Mayor Bill de Blasio visited the apartment where 1-year-old and 2-year-old sisters were fatally burned by scalding-hot steam—as high as 230 degrees—when the valve of the radiator suddenly popped off. He promised a "rigorous investigation to find out what happened here," because the deaths occurred in a unit used by the city for homeless families, but also called it a "freak accident."

De Blasio said, "This was a freak accident, a series of painful coincidences that led to the loss of these children... There were no specific complaints that we knew of that would have indicated anything like this. There had been an inspection of this apartment last month. We are trying to put the pieces together, but so far cannot understand how something like this could happen."

On Wednesday morning, Ibanez Ambrose, age two, and Scylee Vayoh Ambrose, one, were found with burns all over their bodies. Apparently the girls had been sleeping near the radiator while their father, Peter Ambrose, was sleeping on the couch. According to the Post, "Danielle Ambrose left the Hunts Point apartment at 10:12 a.m. Wednesday, and when she returned at 11:46 a.m., it was too late to save her daughters."

City Council Member Rafael Salamanca Jr. said, "She came back and said, ‘Are the girls still sleeping?’ Then they went in and opened and the door and saw the steam, hot water and the girls."

The girls suffered burns over 70 percent of their bodies and were pronounced dead at Lincoln Hospital. Sources tell DNAinfo that it appeared the valve was old and weakened: "There was no explosion and there was no extraordinary pressure put on the radiator than what was done every day when the heat came on. It basically could have happened anywhere at any time."

The radiator was taken from the apartment yesterday.

The father, Peter Ambrose, told the NY Times that he and his wife Danielle woke up at 6 a.m. on Wednesday "when a valve on a different radiator — in the living room, where they were sleeping — 'blew off' and steam poured out. Mr. Ambrose said that the valve was extremely hot and that he had to use an oven mitt to pick it up and put it back on the radiator."

The couple had moved from Maine to NYC to be musicians. The Post reports "the parents are recovering drug addicts, and have been the subject of six child welfare cases in New York City, Maine and New Hampshire, according to police sources. Most recently, an Administration for Children’s Services case was opened against Danielle, 25, in November for allegedly bringing the girls along as she panhandled while playing the guitar in the cold, police sources said."

In his interview with the Times, Peter Ambrose explained they moved "because they wanted to raise their daughters in a big city. 'We wanted to give them something we didn’t have when we grew up,' he said."

He said he had found occasional work as a tattoo artist and as a house painter, and that his wife was a musician and had recently gotten work as a security guard.

“It was a little harder to get it all going,” he said. “I didn’t research the prices. It was more like one of those things you think you can do, dream you can do. It was more of a struggle than we anticipated.”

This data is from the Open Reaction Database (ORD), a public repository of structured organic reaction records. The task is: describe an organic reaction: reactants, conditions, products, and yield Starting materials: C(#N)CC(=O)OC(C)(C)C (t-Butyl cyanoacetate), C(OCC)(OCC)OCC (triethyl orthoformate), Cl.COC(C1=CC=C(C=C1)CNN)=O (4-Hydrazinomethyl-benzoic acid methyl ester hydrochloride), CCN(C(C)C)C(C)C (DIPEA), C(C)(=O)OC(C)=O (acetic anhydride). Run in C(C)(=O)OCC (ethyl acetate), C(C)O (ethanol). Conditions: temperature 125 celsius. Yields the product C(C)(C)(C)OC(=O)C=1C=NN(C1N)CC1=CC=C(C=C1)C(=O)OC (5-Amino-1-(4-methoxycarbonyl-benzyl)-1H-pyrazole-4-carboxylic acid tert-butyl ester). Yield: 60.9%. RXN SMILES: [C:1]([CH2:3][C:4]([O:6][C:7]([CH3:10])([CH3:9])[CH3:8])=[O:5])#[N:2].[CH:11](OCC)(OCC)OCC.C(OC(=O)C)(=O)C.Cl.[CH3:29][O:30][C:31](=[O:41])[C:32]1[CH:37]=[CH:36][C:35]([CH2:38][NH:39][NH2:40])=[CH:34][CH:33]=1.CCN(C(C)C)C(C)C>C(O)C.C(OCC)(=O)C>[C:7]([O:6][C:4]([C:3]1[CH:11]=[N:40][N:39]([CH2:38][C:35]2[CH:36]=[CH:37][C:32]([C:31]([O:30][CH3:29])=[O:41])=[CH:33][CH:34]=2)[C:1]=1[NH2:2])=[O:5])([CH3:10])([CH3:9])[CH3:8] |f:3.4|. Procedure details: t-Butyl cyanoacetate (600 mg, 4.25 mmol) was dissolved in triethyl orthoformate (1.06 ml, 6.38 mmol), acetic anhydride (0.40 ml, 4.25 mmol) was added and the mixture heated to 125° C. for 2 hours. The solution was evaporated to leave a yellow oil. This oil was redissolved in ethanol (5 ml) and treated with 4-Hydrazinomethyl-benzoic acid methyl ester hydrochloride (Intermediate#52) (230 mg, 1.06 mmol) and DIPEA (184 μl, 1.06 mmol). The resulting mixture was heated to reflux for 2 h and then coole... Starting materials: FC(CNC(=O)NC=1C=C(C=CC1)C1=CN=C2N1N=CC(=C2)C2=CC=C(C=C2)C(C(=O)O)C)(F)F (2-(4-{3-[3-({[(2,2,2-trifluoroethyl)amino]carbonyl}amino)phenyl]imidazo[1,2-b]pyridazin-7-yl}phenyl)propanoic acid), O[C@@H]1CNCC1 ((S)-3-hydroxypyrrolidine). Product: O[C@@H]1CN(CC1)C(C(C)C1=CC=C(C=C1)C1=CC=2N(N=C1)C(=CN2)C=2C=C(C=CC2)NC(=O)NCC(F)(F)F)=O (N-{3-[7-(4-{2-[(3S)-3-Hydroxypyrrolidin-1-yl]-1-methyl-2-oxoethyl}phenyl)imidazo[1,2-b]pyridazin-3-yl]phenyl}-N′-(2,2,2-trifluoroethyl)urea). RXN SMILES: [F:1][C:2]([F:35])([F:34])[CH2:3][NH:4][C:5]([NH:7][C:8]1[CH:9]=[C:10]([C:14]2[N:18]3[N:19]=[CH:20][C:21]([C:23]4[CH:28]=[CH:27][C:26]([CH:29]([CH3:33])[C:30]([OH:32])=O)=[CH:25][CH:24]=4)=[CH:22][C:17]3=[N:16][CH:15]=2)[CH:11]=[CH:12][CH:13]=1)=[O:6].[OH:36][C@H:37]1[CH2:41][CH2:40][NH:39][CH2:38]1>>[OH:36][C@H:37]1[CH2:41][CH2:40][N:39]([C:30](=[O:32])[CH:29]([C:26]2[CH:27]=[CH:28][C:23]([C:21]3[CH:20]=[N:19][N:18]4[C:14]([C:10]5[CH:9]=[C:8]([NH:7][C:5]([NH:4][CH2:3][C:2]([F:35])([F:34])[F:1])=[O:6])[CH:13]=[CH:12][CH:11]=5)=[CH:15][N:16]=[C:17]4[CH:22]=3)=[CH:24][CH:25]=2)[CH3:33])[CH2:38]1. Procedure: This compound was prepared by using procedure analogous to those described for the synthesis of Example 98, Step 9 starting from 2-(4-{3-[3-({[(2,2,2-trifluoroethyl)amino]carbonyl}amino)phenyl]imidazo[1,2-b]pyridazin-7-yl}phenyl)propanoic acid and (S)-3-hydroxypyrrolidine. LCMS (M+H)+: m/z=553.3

The couple went back to the apartment building last night; Peter Ambrose was seen looking at the growing memorial for his daughters:

The family was living at 720 Hunts Point Avenue in apartments set aside by the landlord for the city's controversial "cluster site" program for homeless families. De Blasio has been trying to end the use of cluster sites, a program leftover from the Bloomberg administration that put homeless populations in squalid and often expensive rooms and buildings. But city efforts to build new homeless shelters that could serve as an alternative have faced challenges from some communities.

Commissioner Steven Banks, who oversees the Department of Homeless Services, said in a press conference yesterday, "The tragedy... highlights the urgency of getting out of clusters, of getting out of commercial hotels, and getting purpose-built shelters in place throughout the city." He also said that 720 Hunts Point Avenue—owned by notorious slumlord Moshe Pillar who was once called one of the NYC's worst landlords by Public Advocate Letitia James—had been a cluster site since 2013, which is before de Blasio took office. Banks said, "In 2013, I don't know what the procedure was when the city began doing business with these two buildings."

A family living in the same apartment last year reportedly complained about the radiator: Charlene Jackson, who has two sons, contacted Bushwick Economic Development Corp., the shelter services provider that oversees the cluster site, to report a valve popping off the radiator that killed the Ambrose girls. The woman at BEDC "said she’d send somebody to fix it. But of course, nothing ever happened. Nobody ever came... Now we have two dead babies. It could have been avoided if only they fixed that little piece."

"My heart goes out to this family—to the parents who have lost their two children. I can only imagine that pain," de Blasio said. "Two beautiful children—there were photos on the walls; drawings on the wall. It was a very—clearly a warm, and loving household, there is no question about that."